In general, the amount of reflected radiation varies as the openings 26 proceed through the dielectric layer and get closer to the metal layer. Then, when the openings through the layer 16 are complete, thereby exposing the metal layer 12, the amount of reflected radiation will thereafter tend to remain constant. The change from a varying to a constant detected signal level provides a strong signal, independent of varying conditions from device to device and from time to time, for stopping the ablation process.
Another end point detection scheme is to perform the ablation process in a vacuum chamber (generally desirable for control of the process and the avoidance of oxidizing the uncovered metal layer) and to monitor the material being exploded from the workpiece. For example, when the material of the layer 12 is first detected, the process is discontinued.
The foregoing described processes involve the use of relatively high energy densities and end point detection for stopping the ablation process. An alternative approach is to reduce the required energy densities for the dielectric layer 16 well below that of the metal layer 12 whereby automatic stopping of ablation occurs when the metal layer is reached. To the extent that the energy densities can be sufficiently reduced, it is possible to use but a single ablation process for both the polymeric layer 18 and an underlying layer 16.
One means for accomplishing ablation at reduced energy densities is to increase the absorptivity of the material by adding, in effect, "darkening" agents thereto, such as carbon and fluorine. The dielectric materials must, of course, be electrically non-conductive, and the quantity of added material, if electrically conductive, as is carbon, is preferably small enough so as not to significantly degrade the dielectric qualities of the material.
Another means for obtaining selectivity of the ablation process turns upon the fact that the absorptivity of radiation of various materials is a function of the wavelength of the radiant energy. Accordingly, for providing greater selectivity in the ablation process, a wavelength is selected providing a higher absorptivity in the dielectric layer than in the underlying metal layer.
FIG. 4 shows a specific example of one type of structure with which the present invention has utility. Herein, two dielectric layers 40 and 42 are disposed overlying a layer 46 of metal, e.g., aluminum or doped polycrystalline silicon. The layer 42 is of silicon dioxide and the layer 40 is of silicon nitride. A layer 48 of polyimide covers the entire structure. In accordance with the invention, a pattern of openings are ablated entirely through the three layers 48, 40 and 42 for exposing a surface portion of the metal layer 46.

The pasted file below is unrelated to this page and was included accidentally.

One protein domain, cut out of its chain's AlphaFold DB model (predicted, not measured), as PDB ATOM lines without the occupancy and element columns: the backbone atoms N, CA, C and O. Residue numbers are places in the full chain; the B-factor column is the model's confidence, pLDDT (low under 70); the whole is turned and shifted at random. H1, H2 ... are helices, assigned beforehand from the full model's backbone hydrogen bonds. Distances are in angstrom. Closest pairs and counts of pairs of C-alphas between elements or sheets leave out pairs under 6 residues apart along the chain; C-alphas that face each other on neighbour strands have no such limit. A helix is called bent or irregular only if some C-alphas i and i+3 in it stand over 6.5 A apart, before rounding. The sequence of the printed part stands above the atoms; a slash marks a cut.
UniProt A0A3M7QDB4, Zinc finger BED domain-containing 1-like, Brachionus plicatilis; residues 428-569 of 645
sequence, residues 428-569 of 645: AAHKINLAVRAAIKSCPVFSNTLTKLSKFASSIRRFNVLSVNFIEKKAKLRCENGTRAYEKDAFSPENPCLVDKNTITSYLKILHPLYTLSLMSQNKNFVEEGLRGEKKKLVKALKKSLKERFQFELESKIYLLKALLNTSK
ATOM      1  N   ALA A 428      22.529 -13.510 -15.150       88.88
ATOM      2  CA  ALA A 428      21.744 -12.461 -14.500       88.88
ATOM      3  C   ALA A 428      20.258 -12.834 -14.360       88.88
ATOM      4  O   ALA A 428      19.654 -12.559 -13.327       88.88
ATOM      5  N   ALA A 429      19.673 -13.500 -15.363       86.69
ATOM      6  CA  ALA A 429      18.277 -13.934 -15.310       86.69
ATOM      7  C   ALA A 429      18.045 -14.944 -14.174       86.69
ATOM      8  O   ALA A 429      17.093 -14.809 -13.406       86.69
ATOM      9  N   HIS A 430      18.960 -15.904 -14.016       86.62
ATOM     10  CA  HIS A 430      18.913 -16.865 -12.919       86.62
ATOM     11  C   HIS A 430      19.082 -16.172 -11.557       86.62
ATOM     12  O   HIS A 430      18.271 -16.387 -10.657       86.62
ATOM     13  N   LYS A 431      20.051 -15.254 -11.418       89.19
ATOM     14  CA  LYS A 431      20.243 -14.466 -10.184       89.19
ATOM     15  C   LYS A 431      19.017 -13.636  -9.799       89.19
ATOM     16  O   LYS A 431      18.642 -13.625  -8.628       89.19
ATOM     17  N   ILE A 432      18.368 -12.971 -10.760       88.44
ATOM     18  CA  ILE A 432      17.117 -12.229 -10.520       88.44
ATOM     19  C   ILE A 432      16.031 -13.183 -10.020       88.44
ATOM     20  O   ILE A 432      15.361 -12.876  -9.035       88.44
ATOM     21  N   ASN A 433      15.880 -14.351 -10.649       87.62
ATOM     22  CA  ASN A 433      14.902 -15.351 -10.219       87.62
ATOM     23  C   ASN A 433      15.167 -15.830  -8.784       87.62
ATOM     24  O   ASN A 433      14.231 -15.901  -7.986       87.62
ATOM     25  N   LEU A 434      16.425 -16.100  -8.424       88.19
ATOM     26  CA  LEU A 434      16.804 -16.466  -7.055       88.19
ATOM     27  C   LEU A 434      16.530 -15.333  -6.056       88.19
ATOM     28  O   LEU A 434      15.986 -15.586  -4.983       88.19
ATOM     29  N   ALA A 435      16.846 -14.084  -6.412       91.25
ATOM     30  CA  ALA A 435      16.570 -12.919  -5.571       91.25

Additional arrangements according to the invention are now described.
End point detection is achieved by:
The emission generated by the ablation process is monitored with a spectrometer, focusing on emission specific to the materials in use. The characteristics of the emission change depend on the materials being ablated, and the termination of the final oxide/nitride signal in the emission spectrometer is an excellent indicator of completed etching. By feeding back this information to the laser ablation tool, etching can be terminated without degradation of the underlying metal film.
Changes in the reflectivity of the surface being ablated can be monitored by reflecting a laser beam(s) (normally He-Ne) from the surface at an angle, and monitoring the intensity of the reflected beam with a photodetector. Each material being ablated will have a characteristic reflectance spectra. For example, the underlying metal reflects the probe laser beam at a much higher level than from the insulators. Detecting the signal increase when the dielectric is removed, exposing the metal, is used to stop the process.
The ions coming from the surface can also be collected and analyzed with appropriate detection electronics. By monitoring this emission for the presence or absence of metal ions, appropriate end-point feedback is provided.
If the insulating films have good uniformity in thickness over the surface area being ablated, the process can be controlled by the number of laser shots. Since the etch rate of the films can be determined as a function of laser parameters, the number of shots required to completely remove the film can be calculated precisely. This allows removal of the dielectric without impacting the underlying metal film.
Reductions in the energy thresholds required for ablation of dielectric materials are also achievable by modifying the deposition conditions thereof for producing lower density films. Such lowering of film density reduces the number of chemical bonds that need to be broken, hence reduces the amount of ablation energy required.
In connection with the aforementioned wavelength selection for improving selectivity, it is noted that lower laser wavelengths are more efficiently absorbed by the dielectrics, permitting effective etching at lower laser powers. For example, the laser power required to remove an equivalent amount of oxide or nitride is lower at 193 nm than at 308 nm. In the same range, the efficiency of metal removal changes only slightly, so shorter wavelengths improve process selectivity.
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|U.S. Classification||264/400, 264/409, 425/174.4, 257/E21.25, 219/121.71, 257/E21.249, 264/156|
|International Classification||H01L21/311, H01L21/268, B23K26/06, B23K26/40, H05K3/00, H01L21/306, B23K26/18|
|Cooperative Classification||B23K2201/40, B23K26/4075, H01L21/31105, B23K26/0661, H05K3/0017, H01L21/311, B23K26/409, B23K26/18|
|European Classification||B23K26/40B11B, B23K26/06C7B, B23K26/40J2, B23K26/18, H01L21/311B, H01L21/311|
|Aug 4, 1995||AS||Assignment|